Back in the Nixon days…

Back in the Nixon days we often heard about “the silent majority”, people fidgeting in the shadows until they could make a difference by electing, well, the kind of administration they eventually put in office, twice. A one-term President Carter then gave way to Ronald Reagan who won big with a conservative agenda that pleased the base along with a nice smile and jovial demeanor that claimed allegiance from cross-over Democrats and independents, giving him huge margins of victory. Today, our country is led by a vociferous minority and a president whose narrow win in the last election provided what he likes to call his “political capital,” dubious as that claim was and fleeting as it has been.
If Bush II’s doctrine of pre-emptive strikes is seen to be an entirely new phenomenon it is useful to recall that both Reagan and Bush I indulged in their own versions of pre-emption and that the American people seemed comfortable with their actions. In Reagan’s case, he invaded the tiny island of Granada on the pretext of protecting medical students enrolled at an American-run school there. However, Stephen Zunes in his “Retrospective” on the invasion written in 2003 says the students were never in danger, most did not want to be evacuated and that basically Reagan’s goal was to effect “regime change” from Marxist-leaning rule to a form of government more beholden to the U.S.
The first President Bush invaded Panama after the shooting of a U. S. soldier and, purportedly, “to free the country from a brutal dictator”. Despite the fact that Panama’s leader, Noriega, had been our flunky for years it seems he had become too independent for our taste. Less publicized was the fact that our bombs and other military actions caused tremendous civilian casualties; the big news was that we captured the dictator, tried and convicted him on charges that included drug trafficking. If this all seems a bit tenuous as a reason for invading another country, that’s because there were other underlying motives which included maintaining bases in Panama and hanging on to the Canal.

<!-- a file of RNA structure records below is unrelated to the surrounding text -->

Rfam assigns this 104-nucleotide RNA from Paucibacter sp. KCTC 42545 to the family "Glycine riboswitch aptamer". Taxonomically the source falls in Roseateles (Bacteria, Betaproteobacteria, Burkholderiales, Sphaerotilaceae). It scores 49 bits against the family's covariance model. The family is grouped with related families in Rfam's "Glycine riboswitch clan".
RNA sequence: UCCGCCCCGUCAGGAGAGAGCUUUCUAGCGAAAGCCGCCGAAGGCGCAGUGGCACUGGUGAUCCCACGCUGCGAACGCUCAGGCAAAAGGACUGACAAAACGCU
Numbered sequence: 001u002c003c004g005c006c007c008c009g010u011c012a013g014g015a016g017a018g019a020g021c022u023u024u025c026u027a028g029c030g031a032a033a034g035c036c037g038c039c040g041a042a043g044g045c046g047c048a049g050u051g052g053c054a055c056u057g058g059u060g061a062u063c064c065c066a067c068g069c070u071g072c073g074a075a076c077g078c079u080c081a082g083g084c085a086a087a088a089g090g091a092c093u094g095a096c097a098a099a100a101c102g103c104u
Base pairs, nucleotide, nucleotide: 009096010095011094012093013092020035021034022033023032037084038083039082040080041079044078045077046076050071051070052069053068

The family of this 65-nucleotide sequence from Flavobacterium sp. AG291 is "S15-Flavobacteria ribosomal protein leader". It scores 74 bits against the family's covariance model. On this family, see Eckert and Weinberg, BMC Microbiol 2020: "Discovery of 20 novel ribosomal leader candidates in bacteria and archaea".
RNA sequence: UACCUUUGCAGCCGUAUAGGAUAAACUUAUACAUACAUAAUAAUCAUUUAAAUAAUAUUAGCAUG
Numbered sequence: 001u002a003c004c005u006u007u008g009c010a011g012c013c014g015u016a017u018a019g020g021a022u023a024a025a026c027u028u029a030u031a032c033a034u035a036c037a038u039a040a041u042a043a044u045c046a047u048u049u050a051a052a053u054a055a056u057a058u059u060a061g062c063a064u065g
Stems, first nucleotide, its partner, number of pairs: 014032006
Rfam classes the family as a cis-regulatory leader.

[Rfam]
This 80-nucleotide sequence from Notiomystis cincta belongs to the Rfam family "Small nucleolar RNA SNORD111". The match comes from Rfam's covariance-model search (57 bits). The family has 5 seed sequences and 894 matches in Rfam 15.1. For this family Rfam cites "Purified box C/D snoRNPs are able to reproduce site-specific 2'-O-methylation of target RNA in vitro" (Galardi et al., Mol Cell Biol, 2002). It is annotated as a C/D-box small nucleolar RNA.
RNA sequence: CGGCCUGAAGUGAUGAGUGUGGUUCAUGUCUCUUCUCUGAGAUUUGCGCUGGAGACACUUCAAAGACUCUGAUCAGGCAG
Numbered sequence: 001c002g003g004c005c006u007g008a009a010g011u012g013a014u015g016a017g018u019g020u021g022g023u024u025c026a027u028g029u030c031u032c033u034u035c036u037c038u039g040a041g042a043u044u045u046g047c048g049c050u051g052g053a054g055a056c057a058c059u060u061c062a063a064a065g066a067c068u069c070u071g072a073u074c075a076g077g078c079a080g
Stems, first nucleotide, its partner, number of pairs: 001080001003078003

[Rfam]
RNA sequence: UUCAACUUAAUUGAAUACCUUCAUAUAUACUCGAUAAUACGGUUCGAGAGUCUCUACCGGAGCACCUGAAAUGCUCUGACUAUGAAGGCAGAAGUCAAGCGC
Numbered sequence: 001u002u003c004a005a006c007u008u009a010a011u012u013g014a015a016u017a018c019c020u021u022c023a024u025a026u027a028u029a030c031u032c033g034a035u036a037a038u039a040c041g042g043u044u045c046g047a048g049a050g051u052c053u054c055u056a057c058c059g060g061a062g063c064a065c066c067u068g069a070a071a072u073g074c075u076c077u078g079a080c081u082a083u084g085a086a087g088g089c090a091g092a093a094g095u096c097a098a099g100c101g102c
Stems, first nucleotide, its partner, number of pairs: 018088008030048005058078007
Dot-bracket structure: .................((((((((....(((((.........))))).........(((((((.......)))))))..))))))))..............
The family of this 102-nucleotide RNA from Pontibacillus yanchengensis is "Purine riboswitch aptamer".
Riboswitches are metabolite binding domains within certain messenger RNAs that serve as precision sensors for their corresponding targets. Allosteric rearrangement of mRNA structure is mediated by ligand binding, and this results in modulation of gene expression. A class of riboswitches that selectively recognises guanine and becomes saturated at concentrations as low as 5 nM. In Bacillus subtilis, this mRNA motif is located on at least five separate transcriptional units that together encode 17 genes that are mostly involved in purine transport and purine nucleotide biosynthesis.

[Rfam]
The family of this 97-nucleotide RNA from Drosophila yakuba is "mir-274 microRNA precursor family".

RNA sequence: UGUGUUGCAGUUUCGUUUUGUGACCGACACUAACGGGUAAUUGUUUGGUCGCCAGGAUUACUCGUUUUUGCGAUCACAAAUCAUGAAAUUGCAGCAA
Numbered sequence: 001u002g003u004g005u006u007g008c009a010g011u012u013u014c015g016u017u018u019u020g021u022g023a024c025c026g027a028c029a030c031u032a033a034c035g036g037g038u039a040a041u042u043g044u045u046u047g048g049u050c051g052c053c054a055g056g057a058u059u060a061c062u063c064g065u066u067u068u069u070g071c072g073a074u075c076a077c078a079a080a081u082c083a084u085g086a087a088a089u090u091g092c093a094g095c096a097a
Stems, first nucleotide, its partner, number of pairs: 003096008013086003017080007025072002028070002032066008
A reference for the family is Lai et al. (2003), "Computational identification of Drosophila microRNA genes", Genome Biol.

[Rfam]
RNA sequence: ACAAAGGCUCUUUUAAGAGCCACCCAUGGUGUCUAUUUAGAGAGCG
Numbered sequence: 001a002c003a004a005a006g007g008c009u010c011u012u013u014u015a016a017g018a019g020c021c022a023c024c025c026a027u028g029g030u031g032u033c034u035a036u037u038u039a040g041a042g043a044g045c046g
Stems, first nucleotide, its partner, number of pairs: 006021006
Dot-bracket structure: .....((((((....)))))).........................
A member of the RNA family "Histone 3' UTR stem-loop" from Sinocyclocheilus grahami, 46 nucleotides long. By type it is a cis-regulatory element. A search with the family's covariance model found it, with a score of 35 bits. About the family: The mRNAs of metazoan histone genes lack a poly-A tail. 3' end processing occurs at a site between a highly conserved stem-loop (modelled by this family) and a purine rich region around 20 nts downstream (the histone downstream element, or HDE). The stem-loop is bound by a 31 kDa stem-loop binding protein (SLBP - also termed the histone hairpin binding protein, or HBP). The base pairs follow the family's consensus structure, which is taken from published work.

Oh well, things are never as they seem, and if those invasions were like shooting fish in a barrel or perhaps like filling the air with buckshot to bring down small, farm-raised quail, the reasons given by the leadership at the time were accepted by most Americans; besides it simply couldn’t have been easier. And so it goes, the public wants to believe its leaders, being rather more idealistic than those in charge and being forgetful of the past and rather slow to come to the unwelcome realization that they’ve been had.
Only Iraq hasn’t been a snap except in its earliest stages. And it may be worth noting that when most of the world backs away from your country’s position it might be time to rethink your premise. The national interests of others may not mirror your own, and for that matter century’s-old experience based on broad historical perspectives could give other nations pause about wading into sovereign lands on dubious, unproven grounds and just our word.
Curiously, for all the criticism of President Carter during the terrible ordeal of the American hostages in Iran during his term, one said recently said he was grateful to Carter because they all came out alive; a military assault might have caused their deaths. Sometimes discretion really is the better part of valor.
This president’s pre-emptive actions are a distasteful reminder of past similar interludes but with more difficult targets and a mindless insistence on theories rather than reality. Even in Afghanistan, often cited as a measure of successful U.S. policy, the country is threatened by a resurgence of the Taliban and the possible execution, under consideration by a restrictive Muslim court, of a citizen who converted to Christianity – – some victory.
What Bush pre-emption has meant for this country is the pre-empting of programs that benefit ordinary Americans, enormous casualties to Iraqis and to our troops, tremendous debt and the prospect of endless war.